Google is now embedding their popular new product Google+ with their already dominant SEM position. They are now integrating Google+ brand page information in the primary search results.
BrightEdge has been tracking Google+ brand pages since they were launched on November 7th. However, the integration was not noted until December 20th when identified in the search results for “AT&T.”
According to BrightEdge’s VP-Marketing, Brad Mattick, the addition of Google+ brand pages allows marketers to incorporate promotional messages directly in search results. This allows for a much larger audience through Google’s natural search results than it would gain from the brand page alone.
While AT&T appears to be one of the first brands to gain brand page recognition in natural search results, a recent search for Toyota also yielded two Google+ entries. Other examples of brands displaying Google+ in their search results are T-Mobile and Macy’s.
A recent tool rolled out by Google, Direct Connect makes it easy for users to find and follow Google+ brand pages through a search by incorporating the “+” in their search.
A representative from Google offered the following declaration about the search results: “Content from the +Page, such as recent posts, will appear as annotations attached to its associated web page under the site links in search results if that site is eligible for Direct Connect. It uses the same bi-directional link and algorithmic criteria as Direct Connect.”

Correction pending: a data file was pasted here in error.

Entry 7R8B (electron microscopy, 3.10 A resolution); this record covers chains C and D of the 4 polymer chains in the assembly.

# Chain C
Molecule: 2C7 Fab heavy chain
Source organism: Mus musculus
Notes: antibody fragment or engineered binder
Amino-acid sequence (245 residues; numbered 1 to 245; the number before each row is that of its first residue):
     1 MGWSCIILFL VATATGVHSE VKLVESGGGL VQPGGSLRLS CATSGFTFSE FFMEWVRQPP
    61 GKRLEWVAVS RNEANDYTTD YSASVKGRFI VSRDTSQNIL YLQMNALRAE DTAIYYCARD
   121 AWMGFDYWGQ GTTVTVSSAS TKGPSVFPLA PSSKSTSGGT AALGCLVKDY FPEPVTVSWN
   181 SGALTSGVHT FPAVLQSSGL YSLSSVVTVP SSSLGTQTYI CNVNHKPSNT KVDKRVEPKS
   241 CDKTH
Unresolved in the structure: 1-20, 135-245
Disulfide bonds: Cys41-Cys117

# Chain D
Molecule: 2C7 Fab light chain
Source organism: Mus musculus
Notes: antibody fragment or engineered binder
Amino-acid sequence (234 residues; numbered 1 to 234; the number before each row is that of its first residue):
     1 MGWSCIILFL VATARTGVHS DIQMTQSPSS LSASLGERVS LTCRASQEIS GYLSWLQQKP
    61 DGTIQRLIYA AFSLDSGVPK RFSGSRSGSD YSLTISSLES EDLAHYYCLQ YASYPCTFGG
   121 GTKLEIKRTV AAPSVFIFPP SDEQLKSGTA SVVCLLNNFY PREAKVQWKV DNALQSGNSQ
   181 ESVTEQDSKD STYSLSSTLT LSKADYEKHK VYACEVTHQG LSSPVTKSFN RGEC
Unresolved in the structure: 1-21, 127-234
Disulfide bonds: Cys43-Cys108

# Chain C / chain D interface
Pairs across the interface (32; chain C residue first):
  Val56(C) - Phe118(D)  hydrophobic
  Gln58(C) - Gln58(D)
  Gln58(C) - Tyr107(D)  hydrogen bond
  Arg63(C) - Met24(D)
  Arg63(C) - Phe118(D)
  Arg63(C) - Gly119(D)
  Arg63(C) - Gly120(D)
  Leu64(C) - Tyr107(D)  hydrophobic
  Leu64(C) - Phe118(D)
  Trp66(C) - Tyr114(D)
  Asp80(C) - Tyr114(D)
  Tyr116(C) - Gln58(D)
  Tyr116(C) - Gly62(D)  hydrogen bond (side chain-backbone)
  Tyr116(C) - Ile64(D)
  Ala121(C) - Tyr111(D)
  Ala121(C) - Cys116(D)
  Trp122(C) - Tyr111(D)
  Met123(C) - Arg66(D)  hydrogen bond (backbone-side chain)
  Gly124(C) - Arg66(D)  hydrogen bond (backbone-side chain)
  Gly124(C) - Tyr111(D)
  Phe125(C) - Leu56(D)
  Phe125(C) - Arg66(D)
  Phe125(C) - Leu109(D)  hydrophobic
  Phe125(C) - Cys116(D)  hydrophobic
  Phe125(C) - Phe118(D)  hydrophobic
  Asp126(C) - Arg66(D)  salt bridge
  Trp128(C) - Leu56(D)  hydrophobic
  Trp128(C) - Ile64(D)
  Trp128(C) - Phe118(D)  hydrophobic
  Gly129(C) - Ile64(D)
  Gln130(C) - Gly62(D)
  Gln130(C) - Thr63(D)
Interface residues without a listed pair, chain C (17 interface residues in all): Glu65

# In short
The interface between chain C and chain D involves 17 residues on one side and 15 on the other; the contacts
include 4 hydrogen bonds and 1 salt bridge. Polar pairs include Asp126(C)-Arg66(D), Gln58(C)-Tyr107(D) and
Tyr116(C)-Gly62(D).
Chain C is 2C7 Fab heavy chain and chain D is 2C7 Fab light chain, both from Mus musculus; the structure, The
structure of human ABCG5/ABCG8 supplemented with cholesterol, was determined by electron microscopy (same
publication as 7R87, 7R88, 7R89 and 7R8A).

With this integration of Google+ brands pages into search results, there is a huge incentive for brands to join and become active on Google+. Mattick has compared merging Google+ and search results to Microsoft’s inclusion of the Internet Explorer in its Windows OS in the 90’s.
When Microsoft used its near-monopoly in Windows to beat Netscape in the browser segment, it caught the attention of The U.S. Department of Justice.
Even though Google’s search market share is comparably less than Microsoft’s share at the time of the IE bundling, the move is attracting some unwanted attention for Google. Two U.S. Senators have requested the Federal Trade Commission to investigate Google’s business practices. Could Google be abusing their dominance in the market to persuade brands to become active on Google+? What do you think?